For example, you can lease solar systems and offset the monthly lease payment with the energy savings produced. You can also borrow money to install energy saving appliances, and have the loan payments added to your property tax bill. With all of these new finance alternatives, it has helped many homeowners who otherwise wouldn’t have been able to install these updates with their own savings.

But are these new finance options truly helping homeowners? We have spoken to a number of clients who weren’t aware of some of the fine print of these finance schemes, specifically how these lease and loan options create a lien on their property that make it difficult or even impossible to refinance their homes.

A trusted colleague told me early in my career that there is no free lunch in lending. In other words, you don’t get to borrow money without strings attached. Typically, that means you are paying interest, and in the case of real estate it also means you put your property up for security against the loan. Mortgages, for example, are recorded against the property and this loan must be paid off prior to selling or allowing another mortgage to be taken out.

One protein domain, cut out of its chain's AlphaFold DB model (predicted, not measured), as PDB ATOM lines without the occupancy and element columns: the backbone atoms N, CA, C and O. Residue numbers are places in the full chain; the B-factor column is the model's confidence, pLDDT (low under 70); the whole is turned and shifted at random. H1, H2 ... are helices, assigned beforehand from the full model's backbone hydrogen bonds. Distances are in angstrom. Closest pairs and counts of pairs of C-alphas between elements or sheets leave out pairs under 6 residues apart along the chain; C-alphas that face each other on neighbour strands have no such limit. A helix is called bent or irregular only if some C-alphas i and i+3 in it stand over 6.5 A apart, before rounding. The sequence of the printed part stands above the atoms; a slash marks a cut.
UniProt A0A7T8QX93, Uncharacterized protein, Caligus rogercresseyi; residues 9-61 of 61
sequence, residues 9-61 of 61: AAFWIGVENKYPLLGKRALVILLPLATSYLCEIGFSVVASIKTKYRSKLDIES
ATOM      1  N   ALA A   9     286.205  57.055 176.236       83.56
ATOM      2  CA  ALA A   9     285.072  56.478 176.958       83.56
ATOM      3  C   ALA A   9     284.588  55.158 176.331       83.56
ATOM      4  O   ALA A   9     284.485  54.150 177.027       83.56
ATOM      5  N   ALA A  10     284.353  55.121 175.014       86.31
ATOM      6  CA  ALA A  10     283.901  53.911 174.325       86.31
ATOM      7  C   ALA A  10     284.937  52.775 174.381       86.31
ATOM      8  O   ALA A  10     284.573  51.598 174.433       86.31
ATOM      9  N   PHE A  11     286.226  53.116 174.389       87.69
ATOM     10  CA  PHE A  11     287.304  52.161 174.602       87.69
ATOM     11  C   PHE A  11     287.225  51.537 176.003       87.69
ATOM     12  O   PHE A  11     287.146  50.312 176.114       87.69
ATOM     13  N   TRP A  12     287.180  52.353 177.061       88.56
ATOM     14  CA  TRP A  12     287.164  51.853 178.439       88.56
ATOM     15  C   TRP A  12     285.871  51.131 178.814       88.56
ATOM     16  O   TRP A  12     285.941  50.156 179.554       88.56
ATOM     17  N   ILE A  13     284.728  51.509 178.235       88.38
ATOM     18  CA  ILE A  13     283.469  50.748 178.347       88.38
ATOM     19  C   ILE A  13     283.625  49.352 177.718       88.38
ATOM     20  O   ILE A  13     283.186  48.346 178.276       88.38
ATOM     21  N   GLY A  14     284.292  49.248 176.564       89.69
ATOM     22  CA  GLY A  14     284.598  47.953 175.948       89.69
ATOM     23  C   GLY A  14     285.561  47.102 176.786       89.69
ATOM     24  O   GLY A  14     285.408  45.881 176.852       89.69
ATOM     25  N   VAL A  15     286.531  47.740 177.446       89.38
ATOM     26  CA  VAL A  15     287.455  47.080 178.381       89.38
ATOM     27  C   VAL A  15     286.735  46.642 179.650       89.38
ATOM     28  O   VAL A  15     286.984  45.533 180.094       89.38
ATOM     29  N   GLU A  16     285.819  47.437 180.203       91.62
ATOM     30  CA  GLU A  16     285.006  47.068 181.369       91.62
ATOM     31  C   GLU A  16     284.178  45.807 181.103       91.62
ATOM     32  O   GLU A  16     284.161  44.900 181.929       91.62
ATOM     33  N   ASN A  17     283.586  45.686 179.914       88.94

Most folks recognize that they are going to pay interest if they borrow money from a solar or utility company, but what does not appear to be commonly understood is that these loans and leases are recorded against the property.

Several times in the last year, we have worked to help a client refinance to a lower interest rate and save money on their mortgage payment. During the underwriting process, we discover an additional lien resulting from a solar, window, HVAC, or other energy efficiency update. This secondary lien must either be paid off or give permission for the mortgage to be refinanced. Many times, the client either doesn’t want to or can’t pay off the loan, and the energy efficiency loan won’t allow the refinance to proceed. The refinance attempt ultimately fails. Ironically, the act to save money through energy efficient updates ends up handcuffing the client to a higher mortgage interest rate loan, thus losing more money to interest than what is being saved in lower utility costs.